xerbla.f:(.text+0×16b): undefined reference to `fio_fmt_read’
xerbla.f:(.text+0×184): undefined reference to `fio_fmt_read’
xerbla.f:(.text+0×19d): undefined reference to `fio_fmt_read’
xerbla.f:(.text+0×1a2): undefined reference to `fio_fmtr_end’
xerbla.f:(.text+0×1fe): undefined reference to `fio_src_info’
xerbla.f:(.text+0×215): undefined reference to `fio_fmtw_init’
xerbla.f:(.text+0×228): undefined reference to `fio_sc_fmt_write’
xerbla.f:(.text+0×240): undefined reference to `fio_sc_fmt_write’
xerbla.f:(.text+0×245): undefined reference to `fio_fmtw_end’
xerbla.f:(.text+0×25d): undefined reference to `fio_src_info’
xerbla.f:(.text+0×274): undefined reference to `fio_fmtw_init’
xerbla.f:(.text+0×287): undefined reference to `fio_sc_fmt_write’
xerbla.f:(.text+0×28c): undefined reference to `fio_fmtw_end’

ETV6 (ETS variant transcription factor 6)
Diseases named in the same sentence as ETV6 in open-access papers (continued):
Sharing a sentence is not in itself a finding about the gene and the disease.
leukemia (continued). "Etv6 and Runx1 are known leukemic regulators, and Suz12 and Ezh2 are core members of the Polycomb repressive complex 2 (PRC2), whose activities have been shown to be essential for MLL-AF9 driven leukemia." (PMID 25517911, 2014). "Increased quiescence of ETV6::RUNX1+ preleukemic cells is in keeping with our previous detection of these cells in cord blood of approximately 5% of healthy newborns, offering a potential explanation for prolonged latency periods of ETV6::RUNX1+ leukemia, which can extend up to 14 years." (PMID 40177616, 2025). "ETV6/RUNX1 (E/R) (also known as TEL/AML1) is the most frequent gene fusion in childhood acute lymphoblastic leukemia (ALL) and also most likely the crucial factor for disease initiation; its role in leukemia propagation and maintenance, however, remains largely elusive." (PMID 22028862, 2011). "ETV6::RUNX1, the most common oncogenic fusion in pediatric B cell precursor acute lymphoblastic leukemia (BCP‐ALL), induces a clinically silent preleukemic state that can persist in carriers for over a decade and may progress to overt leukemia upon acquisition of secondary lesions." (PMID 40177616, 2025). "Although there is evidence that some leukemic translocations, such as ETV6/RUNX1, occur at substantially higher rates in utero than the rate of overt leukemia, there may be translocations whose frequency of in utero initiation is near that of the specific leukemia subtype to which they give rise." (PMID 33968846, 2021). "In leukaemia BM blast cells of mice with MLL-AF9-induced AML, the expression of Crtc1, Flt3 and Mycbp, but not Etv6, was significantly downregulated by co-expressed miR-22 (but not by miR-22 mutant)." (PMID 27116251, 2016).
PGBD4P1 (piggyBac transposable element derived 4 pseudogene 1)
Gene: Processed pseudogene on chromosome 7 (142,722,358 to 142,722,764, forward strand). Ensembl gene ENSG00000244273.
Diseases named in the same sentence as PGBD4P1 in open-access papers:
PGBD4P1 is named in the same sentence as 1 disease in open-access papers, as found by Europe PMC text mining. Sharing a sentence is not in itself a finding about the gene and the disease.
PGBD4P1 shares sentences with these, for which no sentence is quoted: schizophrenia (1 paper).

xerbla.f:(.text+0×2a7): undefined reference to `ftn_strcmp’
xerbla.f:(.text+0×2c1): undefined reference to `fio_src_info’
xerbla.f:(.text+0×2d8): undefined reference to `fio_fmtw_init’
xerbla.f:(.text+0×2f4): undefined reference to `fio_fmt_write’
xerbla.f:(.text+0×310): undefined reference to `fio_fmt_write’
xerbla.f:(.text+0×315): undefined reference to `fio_fmtw_end’
xerbla.f:(.text+0×34f): undefined reference to `fio_src_info’
xerbla.f:(.text+0×36d): undefined reference to `fio_fmtw_intern_init’
xerbla.f:(.text+0×385): undefined reference to `fio_sc_fmt_write’
xerbla.f:(.text+0×39d): undefined reference to `fio_sc_fmt_write’
xerbla.f:(.text+0×3b5): undefined reference to `fio_sc_fmt_write’